You might know this one: A leonine Greek boy - before an Egyptian oracle called him the son of a god, before he conquered an army that was conservatively three times the size of his own - marched his army across a bridge to conquer the island stronghold of Tyre. This bridge, extending nearly 1 mile off-shore into the choppy Mediterranean, was the real wonder, not their victory. I’ve never been one to enjoy the History Channel, but this is the stuff that over-wrought and under-funded specials are made of.

Many of you will have read the myths; a reader tastes the salt and iron of Actaeon’s bitter terror as he is torn apart by his own hunting dogs. A great many may have studied the histories, trembling with anticipation at the antics of the politician whose passional speeches were more suited to a Pentecostal megachurch than the Roman Senate (“How much longer, Cataline, will you abuse our patience?”).  And for the precious few who have spent the better third of their life to-date studying Latin, these people, real and imagined, take on the psychic proportions of the characters of fable and Mother Goose rhymes.  So when I tell you that I have a man crush on Alexander the Great, I ask for you to reserve judgement.

What I really mean to say is this: As a Classicist, I never imagined India would be the first part of his empire that I’d set foot in.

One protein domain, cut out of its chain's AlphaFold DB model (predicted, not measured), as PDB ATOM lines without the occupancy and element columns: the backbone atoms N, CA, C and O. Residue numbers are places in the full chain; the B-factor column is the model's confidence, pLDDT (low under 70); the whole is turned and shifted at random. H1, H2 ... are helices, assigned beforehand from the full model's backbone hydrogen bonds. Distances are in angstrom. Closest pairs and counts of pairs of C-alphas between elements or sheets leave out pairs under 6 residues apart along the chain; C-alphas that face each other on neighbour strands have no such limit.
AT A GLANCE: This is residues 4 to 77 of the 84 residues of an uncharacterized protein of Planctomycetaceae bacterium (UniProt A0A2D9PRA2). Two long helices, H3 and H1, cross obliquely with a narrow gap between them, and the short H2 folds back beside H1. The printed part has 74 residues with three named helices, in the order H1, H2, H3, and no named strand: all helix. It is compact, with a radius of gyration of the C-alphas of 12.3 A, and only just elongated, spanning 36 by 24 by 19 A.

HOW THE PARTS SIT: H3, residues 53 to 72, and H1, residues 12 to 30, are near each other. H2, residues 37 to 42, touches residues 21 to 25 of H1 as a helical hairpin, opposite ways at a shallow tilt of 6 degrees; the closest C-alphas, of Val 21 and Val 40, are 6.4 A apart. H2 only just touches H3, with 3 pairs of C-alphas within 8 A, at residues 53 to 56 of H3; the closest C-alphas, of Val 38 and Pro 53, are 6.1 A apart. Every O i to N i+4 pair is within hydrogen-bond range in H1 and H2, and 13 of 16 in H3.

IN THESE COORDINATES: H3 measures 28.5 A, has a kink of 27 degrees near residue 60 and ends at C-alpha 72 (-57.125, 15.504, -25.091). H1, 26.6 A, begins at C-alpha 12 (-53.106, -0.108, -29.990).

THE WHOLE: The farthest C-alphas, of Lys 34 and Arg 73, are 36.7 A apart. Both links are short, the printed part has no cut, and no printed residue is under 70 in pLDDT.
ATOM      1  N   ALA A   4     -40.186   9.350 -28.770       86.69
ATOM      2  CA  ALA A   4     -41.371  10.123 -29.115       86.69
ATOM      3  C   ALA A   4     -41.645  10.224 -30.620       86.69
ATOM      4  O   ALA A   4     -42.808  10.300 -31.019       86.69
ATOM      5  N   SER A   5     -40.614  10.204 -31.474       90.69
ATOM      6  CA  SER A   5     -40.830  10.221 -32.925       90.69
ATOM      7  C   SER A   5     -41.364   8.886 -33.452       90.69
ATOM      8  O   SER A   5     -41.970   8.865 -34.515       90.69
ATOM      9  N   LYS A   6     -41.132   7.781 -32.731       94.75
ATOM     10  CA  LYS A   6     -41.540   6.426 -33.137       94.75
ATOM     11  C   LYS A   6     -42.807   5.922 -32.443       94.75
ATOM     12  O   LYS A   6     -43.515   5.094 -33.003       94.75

* * *

A day is not so long, and in twenty-four hours I will be seeing a new night sky, vaulting over the billion souls who call India home.  I remember a certain illusion I broke five years ago when I went to Ecuador, the lie that somehow in a foreign country the air will be different, or the colors more cinematic; it had been years since I had travelled farther than the Iowan homestead, and so even my memories of a foreign country - that is, any foreign country - had taken on the slightly rosy hue more appropriate for lover’s musings than Polaroids. But the air is just as flat, and the colors perhaps even more monochrome, eradicated by the ubiquitous Ecuadorian dust and thin equatorial sunlight.

I have two images of India, and only one with me in-frame.  The first is built from years of movies and National Geographic, of brilliant colors and imagined spice markets.  The second may be humorous to the reader, but it’s quite terrifying to me; the popular term would be “too real.”  In Indiana Jones and the Last Crusade, a scene cuts to the elderly curator Marcus Brody wandering in a three-piece suit in some anonymous Middle Eastern marketplace, asking passers-by, “Does anyone here speak Ancient Greek?”

Unfortunately, where I’m going, the last people to speak Ancient Greek died with that narcissistic Greek boy.

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